"Fixin' To Die" was learned from old bluesman Booker T. Washington (Bukka) White, and was a song that Dylan had performed at his first major concert in the Carnegie Chapter Hall some three weeks before the recording sessions (it was something of a flop, with a reportedly fifty three people in the audience and many of those on complimentaries). Not an altogether successful part of his repertoire, it was soon dropped as his confidence in his own writing grew. "Pretty Peggy-O" falls into the same category, another Baez standard, though her version was called "Fennario" and you can hear the nervousness in Dylan's youthful voice as he introduces the song "I bin around this whole country, but I never yet found Fennario." Another pretty unremarkable song is "Highway 51" which Robert Shelton suggests may be the first folk-rock recording. Written by Texas bluesman Curtis Jones, several people had recorded this song, including the Everley Brothers who gave it a rockabilly sound reminiscent of their "Wake Up Little Susie" but there is nothing to suggest that Dylan's version was any better or worse than any of them.
"Gospel Plow" is perhaps the least successful vocal on the whole album, with Dylan trying too hard to turn this spiritual into a modern pop song and failing miserably. This was another song that he dropped from his live repertoire soon after these sessions. Far more successful is Eric Von Schmidt's "Baby Let Me Follow You Down" a song that would have associations with Dylan for years to come. Here the vocal does work and Dylan backs it up with some wonderful country blues harmonica. This song became an integral part of his act during the controversial electric tour of 1966 and was performed at the Band's farewell concert, "The Last Waltz" in 1976, although those versions differ drastically from this.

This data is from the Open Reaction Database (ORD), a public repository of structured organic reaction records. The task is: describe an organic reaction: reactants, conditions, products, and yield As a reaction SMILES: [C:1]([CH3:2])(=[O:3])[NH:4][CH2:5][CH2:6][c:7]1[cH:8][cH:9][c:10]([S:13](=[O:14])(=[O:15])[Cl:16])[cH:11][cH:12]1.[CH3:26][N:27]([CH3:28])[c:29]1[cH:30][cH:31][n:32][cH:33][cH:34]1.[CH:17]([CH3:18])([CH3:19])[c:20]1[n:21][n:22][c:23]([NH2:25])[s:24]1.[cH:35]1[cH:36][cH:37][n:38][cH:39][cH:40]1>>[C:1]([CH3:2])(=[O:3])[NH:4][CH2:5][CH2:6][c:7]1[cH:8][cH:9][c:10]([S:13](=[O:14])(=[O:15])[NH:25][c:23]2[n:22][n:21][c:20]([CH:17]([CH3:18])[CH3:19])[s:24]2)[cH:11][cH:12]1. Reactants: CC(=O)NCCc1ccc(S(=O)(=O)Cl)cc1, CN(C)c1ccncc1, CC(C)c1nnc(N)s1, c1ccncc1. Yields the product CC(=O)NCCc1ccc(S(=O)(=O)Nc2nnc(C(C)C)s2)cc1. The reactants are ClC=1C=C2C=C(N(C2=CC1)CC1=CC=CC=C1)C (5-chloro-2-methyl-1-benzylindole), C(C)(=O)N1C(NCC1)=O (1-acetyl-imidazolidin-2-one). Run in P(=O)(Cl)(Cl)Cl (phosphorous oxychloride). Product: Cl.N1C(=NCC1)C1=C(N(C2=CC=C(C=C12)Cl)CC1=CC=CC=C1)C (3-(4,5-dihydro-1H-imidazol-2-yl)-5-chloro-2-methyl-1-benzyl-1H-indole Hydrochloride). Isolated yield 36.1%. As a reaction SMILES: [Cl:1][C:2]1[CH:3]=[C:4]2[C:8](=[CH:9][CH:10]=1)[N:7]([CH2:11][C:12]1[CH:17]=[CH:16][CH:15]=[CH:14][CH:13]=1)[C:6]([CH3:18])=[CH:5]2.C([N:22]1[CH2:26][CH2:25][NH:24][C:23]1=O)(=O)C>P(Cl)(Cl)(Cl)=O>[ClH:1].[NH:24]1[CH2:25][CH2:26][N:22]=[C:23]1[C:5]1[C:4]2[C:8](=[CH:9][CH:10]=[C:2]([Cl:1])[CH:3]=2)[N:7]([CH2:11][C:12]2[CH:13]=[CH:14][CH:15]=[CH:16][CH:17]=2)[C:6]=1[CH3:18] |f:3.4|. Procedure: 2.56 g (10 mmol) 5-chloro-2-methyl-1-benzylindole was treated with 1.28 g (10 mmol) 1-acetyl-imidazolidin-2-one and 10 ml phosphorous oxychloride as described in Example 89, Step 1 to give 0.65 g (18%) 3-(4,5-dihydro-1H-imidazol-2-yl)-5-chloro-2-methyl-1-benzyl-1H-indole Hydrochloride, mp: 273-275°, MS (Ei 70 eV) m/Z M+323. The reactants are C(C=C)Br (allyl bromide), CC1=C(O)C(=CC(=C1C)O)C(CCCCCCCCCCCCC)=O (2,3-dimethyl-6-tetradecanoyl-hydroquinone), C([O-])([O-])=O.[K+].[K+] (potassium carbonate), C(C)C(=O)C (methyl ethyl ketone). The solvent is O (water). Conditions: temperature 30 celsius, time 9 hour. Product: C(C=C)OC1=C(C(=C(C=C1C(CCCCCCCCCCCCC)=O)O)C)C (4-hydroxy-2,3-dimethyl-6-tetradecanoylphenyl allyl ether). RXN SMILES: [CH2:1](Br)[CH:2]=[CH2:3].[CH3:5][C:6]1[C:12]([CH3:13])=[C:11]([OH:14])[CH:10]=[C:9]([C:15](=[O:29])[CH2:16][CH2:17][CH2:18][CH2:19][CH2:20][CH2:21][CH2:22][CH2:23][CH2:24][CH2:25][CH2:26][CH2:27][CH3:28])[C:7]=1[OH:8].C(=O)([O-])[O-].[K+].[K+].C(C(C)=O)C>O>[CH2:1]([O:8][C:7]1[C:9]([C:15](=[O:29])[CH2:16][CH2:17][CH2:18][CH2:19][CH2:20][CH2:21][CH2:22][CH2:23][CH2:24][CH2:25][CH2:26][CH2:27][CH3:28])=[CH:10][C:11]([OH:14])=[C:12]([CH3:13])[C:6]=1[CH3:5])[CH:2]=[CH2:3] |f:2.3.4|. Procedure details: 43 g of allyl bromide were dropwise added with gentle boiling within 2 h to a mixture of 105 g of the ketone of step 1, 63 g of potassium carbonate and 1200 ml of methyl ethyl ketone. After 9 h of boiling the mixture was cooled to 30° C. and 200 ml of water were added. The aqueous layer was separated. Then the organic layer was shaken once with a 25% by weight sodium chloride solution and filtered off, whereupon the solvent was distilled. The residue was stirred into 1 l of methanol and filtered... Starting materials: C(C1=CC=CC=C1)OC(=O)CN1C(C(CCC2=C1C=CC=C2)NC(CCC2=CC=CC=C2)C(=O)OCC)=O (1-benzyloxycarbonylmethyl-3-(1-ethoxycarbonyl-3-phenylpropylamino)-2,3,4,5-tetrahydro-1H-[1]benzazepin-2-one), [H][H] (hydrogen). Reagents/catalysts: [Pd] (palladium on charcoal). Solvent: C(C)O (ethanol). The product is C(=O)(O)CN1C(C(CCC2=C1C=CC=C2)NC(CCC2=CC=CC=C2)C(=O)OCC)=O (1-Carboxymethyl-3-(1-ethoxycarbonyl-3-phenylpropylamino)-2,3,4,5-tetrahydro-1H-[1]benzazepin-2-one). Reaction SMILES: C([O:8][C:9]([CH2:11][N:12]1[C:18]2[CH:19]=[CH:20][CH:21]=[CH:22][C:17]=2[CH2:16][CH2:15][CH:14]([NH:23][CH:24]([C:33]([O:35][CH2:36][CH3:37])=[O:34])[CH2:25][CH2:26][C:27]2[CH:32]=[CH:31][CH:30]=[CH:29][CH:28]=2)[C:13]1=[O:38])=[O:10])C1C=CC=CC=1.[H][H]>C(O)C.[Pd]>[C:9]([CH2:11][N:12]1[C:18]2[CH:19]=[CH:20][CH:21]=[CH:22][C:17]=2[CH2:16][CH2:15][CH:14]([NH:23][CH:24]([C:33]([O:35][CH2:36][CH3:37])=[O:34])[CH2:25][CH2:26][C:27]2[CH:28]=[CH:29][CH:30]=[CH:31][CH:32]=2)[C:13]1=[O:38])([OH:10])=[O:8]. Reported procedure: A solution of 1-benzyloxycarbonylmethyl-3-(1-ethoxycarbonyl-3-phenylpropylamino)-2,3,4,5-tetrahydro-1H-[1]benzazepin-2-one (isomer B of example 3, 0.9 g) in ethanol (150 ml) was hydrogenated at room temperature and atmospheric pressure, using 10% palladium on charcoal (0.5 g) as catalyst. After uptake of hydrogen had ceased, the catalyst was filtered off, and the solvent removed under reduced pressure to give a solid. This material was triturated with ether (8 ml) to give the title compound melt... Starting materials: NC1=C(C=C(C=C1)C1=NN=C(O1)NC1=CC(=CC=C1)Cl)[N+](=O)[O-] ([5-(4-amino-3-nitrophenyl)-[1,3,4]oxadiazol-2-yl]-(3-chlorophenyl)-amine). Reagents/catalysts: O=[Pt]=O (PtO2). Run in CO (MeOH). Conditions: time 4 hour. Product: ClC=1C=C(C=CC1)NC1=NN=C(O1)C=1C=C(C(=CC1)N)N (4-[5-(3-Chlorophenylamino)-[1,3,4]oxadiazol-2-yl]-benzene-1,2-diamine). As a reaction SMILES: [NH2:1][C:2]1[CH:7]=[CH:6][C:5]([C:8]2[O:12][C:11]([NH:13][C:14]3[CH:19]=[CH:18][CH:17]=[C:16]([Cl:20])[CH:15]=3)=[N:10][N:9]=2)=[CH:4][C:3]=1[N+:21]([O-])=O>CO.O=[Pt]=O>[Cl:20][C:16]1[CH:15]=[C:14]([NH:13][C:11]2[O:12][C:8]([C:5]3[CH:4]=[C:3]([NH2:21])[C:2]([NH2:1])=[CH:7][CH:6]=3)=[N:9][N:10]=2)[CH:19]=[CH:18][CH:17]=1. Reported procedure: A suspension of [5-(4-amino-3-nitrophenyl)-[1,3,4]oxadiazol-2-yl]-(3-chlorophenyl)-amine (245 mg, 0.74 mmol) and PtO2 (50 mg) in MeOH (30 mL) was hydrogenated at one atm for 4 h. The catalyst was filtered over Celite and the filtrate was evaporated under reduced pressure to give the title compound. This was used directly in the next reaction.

The recording of "House Of The Rising Sun" caused a rift between Dylan and Dave Van Ronk who with his wife Terri had put Dylan up when he first arrived in New York. Dylan repaid the favour by "borrowing" Van Ronk's arrangement of the song for his debut album "I always knew this song" he said "but never really knew it until Dave Van Ronk sang it." It has to be said that Dylan's vocal does justice to the song that had been recorded by, among others, Pete Seeger and Woody Guthrie. Perhaps not surprisingly, Van Ronk was critical of Dylan's version, but it became definitive, especially after English R&B group the Animals recorded a version and gave Dylan his first entry into the British rock scene. It is also worth noting that unlike others who had recorded this Dylan did not change the gender, and sang it from a female perspective. The only other time that he would do this would be on his own composition of "North Country Blues" on 1964's "The Times They Are A-Changin'."